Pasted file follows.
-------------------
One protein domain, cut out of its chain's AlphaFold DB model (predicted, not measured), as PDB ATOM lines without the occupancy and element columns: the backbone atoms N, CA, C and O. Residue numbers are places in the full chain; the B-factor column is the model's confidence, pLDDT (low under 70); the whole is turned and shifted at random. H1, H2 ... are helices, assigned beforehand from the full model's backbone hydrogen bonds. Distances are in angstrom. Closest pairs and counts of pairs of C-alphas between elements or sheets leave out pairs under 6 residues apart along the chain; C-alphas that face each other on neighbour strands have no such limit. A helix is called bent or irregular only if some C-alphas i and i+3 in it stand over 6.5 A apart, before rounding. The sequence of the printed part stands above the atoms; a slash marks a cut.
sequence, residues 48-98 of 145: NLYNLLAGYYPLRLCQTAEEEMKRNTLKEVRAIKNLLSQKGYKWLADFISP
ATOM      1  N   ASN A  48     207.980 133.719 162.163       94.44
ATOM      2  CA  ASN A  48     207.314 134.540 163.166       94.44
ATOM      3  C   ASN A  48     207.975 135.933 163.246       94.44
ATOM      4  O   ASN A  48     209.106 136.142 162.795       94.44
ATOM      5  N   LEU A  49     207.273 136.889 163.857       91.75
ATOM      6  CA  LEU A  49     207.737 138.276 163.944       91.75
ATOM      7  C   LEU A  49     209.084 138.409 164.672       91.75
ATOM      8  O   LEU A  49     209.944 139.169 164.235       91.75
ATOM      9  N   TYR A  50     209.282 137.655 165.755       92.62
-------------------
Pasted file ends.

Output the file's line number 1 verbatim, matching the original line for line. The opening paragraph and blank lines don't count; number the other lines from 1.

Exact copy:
sequence, residues 48-98 of 145: NLYNLLAGYYPLRLCQTAEEEMKRNTLKEVRAIKNLLSQKGYKWLADFISP